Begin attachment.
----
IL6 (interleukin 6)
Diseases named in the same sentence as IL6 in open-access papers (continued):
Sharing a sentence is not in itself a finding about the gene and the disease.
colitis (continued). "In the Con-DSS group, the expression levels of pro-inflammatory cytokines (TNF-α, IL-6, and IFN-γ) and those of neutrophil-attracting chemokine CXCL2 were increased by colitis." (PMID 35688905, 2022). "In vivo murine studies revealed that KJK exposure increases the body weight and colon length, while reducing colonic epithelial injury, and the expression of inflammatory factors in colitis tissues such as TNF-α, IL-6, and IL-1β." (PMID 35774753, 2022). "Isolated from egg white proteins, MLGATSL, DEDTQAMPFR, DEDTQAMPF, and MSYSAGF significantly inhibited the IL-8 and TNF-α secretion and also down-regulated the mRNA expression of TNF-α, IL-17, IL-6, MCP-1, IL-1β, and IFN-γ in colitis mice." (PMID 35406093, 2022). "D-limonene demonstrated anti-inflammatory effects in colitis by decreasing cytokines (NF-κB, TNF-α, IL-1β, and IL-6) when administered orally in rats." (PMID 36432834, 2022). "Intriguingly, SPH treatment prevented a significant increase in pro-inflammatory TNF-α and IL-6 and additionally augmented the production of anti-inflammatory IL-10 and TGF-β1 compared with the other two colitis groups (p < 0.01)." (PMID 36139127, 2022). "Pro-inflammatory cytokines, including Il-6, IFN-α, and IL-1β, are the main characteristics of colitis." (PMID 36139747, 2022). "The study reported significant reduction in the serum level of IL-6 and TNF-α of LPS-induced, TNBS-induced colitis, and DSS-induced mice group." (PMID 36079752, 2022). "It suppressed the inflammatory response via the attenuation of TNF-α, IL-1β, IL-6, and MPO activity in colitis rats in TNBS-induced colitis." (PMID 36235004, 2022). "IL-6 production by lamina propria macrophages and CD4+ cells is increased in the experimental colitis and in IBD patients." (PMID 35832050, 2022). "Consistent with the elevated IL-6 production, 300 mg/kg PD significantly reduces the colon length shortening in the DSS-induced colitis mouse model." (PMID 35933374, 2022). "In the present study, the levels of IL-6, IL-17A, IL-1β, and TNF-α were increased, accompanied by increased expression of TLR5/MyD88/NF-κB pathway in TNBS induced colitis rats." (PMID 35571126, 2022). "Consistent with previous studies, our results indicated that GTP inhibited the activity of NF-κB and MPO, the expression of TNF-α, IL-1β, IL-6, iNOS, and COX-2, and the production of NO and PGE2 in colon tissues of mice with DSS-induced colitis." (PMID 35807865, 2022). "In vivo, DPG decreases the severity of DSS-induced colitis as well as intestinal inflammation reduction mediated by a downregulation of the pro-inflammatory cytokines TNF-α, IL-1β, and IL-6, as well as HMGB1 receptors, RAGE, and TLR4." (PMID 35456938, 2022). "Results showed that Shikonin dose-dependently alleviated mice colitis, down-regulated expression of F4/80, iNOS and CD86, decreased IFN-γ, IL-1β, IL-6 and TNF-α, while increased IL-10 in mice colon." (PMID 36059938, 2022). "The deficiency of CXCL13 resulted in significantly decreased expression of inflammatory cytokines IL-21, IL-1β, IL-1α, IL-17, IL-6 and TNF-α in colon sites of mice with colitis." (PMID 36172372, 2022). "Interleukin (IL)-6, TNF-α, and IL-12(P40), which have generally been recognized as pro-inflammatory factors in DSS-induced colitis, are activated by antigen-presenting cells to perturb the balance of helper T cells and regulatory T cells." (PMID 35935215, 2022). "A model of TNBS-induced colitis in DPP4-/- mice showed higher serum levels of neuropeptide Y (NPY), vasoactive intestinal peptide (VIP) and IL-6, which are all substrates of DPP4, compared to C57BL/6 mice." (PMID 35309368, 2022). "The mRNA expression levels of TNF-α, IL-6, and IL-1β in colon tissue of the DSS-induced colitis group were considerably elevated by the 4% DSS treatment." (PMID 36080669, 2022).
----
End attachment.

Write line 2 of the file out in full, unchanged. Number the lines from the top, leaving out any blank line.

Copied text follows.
Diseases named in the same sentence as IL6 in open-access papers (continued):